The first three albums have a powerhouse set list. I was a fan of Honeymoon Suite and Loverboy, so Harem Scarem was right up my alley, however I didn’t hear their music until this year.

1991 – Harem Scarem

It is a strong debut with a terrible album cover. Actually all of their albums in the nineties had bad album covers.

Coming out in 1991, it was not out-of-place. Guitarist Pete Lesperance showed what a talent he is, hence the reason why he is still creating music in 2014. Hearing this album in 2014, I was attempting to shift my mindset back to 1991 and how I would have viewed it at that time. Basically it was just another standard melodic rock release in a genre that started to sound the same.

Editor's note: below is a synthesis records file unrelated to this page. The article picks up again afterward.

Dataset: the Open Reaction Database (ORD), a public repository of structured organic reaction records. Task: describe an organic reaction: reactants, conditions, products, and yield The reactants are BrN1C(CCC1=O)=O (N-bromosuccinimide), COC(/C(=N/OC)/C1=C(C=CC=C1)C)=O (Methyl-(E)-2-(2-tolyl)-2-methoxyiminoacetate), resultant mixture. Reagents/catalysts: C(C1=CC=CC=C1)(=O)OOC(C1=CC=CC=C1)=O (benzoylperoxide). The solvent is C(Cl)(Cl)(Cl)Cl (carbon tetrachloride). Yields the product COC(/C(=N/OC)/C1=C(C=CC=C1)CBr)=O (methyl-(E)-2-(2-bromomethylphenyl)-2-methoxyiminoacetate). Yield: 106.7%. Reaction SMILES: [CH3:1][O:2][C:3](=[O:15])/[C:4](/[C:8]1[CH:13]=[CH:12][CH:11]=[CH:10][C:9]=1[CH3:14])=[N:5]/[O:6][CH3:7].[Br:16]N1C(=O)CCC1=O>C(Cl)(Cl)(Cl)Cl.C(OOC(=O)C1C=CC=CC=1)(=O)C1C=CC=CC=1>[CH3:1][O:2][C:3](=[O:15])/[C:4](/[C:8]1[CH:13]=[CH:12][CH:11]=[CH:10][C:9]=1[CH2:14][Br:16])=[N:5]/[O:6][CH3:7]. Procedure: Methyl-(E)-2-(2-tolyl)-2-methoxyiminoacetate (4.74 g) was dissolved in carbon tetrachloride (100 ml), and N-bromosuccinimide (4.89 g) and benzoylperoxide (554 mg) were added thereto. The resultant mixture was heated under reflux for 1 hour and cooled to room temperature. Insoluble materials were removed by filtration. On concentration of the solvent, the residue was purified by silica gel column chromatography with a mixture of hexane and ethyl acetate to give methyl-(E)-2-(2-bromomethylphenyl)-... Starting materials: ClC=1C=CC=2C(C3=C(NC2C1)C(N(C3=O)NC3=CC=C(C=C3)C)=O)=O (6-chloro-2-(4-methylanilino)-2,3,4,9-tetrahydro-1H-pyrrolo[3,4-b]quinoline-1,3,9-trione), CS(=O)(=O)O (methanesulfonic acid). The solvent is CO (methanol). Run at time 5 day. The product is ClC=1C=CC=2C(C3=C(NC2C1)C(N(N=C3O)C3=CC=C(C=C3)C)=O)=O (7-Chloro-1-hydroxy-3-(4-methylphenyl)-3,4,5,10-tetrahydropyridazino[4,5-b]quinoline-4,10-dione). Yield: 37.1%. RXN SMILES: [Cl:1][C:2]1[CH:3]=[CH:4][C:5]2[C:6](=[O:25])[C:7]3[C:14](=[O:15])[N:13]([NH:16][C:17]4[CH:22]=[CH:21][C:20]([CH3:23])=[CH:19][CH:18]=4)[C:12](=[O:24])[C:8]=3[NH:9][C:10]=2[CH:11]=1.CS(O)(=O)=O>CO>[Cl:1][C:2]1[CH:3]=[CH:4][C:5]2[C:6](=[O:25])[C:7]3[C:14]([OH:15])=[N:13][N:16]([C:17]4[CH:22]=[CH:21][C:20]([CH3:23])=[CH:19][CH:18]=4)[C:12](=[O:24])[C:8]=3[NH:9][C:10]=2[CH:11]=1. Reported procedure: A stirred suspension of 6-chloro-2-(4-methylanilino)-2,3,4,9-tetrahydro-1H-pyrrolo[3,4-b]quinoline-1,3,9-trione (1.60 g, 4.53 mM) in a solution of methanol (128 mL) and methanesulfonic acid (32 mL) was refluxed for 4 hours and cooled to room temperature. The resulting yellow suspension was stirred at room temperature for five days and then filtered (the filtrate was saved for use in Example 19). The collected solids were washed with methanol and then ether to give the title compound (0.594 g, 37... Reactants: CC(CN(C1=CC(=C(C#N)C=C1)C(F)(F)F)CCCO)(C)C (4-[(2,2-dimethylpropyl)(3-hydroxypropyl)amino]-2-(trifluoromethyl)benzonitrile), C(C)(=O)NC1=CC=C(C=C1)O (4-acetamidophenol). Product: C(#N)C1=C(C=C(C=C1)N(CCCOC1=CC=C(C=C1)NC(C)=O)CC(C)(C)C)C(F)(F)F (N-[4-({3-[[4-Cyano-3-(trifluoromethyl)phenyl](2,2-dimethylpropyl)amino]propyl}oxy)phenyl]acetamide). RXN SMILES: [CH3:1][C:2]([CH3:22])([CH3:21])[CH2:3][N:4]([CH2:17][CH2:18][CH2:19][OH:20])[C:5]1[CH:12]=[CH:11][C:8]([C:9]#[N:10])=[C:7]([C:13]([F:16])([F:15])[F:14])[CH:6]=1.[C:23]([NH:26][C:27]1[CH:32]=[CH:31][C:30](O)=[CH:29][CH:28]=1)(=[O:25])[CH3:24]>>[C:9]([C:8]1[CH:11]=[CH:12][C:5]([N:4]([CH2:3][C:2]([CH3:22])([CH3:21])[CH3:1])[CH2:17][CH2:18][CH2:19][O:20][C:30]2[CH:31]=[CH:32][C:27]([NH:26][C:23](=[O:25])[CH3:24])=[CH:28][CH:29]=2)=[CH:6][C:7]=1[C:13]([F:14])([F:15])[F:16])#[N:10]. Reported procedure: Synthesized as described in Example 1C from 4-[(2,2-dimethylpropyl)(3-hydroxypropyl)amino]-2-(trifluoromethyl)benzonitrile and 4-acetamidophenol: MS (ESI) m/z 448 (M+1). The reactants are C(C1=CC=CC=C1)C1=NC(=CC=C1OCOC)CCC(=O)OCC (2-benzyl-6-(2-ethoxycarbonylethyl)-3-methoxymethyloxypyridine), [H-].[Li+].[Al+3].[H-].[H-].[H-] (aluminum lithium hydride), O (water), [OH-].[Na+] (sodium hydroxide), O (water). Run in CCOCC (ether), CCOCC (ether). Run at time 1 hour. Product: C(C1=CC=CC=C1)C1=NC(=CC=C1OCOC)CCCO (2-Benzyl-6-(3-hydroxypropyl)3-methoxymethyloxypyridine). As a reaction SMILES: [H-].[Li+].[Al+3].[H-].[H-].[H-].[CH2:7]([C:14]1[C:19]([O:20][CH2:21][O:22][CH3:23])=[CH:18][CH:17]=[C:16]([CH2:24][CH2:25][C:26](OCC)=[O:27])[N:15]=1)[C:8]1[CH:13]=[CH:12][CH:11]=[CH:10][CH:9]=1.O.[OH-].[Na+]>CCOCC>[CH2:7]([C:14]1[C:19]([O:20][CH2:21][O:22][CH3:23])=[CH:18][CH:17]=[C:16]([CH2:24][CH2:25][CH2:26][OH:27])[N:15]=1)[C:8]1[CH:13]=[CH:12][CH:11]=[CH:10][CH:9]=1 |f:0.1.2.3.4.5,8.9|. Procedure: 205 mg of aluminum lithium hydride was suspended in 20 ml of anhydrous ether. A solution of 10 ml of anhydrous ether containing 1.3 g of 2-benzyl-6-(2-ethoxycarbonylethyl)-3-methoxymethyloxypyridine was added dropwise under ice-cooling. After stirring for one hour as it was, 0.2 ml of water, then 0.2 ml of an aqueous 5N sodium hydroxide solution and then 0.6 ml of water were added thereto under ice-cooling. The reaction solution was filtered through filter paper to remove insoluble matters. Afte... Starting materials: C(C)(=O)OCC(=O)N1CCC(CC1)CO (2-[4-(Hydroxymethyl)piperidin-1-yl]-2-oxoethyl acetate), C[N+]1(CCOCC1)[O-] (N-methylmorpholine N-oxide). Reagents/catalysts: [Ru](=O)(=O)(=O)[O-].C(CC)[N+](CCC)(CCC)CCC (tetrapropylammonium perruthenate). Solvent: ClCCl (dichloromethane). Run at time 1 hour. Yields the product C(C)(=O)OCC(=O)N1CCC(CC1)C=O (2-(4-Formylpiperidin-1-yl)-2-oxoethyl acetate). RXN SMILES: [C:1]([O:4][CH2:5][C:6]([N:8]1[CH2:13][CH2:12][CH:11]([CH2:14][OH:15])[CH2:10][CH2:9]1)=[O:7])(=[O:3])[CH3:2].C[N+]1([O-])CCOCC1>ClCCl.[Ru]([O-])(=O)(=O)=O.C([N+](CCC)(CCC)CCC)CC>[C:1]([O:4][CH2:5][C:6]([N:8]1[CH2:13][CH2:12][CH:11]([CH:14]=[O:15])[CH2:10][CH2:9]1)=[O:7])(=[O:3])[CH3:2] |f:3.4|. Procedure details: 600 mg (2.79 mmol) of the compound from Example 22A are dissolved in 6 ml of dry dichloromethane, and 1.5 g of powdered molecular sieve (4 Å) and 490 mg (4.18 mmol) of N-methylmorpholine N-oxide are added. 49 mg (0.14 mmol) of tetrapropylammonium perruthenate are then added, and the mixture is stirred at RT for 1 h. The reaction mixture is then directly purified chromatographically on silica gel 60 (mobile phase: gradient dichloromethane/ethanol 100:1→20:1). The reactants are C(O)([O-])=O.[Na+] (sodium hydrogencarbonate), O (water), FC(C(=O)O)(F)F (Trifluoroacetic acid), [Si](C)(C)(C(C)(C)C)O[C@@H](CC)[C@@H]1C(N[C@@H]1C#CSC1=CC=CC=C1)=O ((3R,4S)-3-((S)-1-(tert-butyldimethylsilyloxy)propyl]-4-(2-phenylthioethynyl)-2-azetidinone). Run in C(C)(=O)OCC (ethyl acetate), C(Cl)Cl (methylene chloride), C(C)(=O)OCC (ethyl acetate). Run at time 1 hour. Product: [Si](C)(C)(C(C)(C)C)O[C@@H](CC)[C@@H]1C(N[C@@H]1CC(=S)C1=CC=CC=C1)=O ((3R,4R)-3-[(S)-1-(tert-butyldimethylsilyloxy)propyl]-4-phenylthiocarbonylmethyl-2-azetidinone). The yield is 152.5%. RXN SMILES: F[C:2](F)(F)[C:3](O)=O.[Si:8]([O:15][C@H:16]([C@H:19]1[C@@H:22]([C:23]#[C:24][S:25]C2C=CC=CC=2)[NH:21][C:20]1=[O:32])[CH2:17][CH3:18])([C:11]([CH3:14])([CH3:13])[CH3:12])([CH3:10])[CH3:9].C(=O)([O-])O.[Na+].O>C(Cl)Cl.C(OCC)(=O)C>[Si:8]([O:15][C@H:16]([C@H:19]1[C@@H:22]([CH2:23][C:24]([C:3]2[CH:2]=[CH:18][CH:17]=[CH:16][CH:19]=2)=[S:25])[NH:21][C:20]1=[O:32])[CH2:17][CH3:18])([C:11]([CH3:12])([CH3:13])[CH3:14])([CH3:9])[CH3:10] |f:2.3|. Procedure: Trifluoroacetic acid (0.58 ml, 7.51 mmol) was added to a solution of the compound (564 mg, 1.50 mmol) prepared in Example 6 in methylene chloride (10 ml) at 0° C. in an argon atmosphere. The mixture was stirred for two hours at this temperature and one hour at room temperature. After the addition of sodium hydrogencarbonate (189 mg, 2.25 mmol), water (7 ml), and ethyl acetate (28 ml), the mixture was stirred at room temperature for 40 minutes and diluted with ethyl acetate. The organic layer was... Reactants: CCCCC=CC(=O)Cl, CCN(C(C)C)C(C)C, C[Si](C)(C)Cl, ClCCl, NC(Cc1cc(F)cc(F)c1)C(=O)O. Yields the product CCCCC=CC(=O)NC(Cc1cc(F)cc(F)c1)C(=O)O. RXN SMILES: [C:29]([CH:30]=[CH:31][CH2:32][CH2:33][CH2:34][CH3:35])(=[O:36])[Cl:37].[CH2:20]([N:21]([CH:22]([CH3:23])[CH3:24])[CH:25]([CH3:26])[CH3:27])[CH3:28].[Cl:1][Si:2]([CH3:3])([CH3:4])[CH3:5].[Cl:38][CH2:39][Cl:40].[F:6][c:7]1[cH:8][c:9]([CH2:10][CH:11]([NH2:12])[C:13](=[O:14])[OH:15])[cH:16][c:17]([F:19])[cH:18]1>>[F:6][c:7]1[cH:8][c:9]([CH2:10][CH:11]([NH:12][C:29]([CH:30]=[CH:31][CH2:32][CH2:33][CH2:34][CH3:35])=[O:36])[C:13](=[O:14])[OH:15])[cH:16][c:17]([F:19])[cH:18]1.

You see, when the classic rock bands sang about love they were breaking down taboo’s. It was a complex subject once upon a time. So when bands started singing about love and sex in the late eighties and early nineties, the barriers were all torn down. The subject wasn’t taboo anymore. The audience had moved on. Sure, some love songs could resonate with an audience, however you couldn’t build a metal and rock career based on love songs.

Artists needed to rock. And when Harem Scarem rocked, they rocked with the best of them.

Hard To Love

Written by songwriter Christopher Ward, vocalist Harry Hess and guitarist Pete Lesperance. Ward was already a hit maker, with the song “Black Velvet” from 1989 that he co-write with another Canadian songwriter in Dave Mason and sung by another Canadian, Alannah Myles.

When it comes to Canadian hard rock, it is about two to three degrees of seperation between artists, songwriters and producers. Just to give you an example.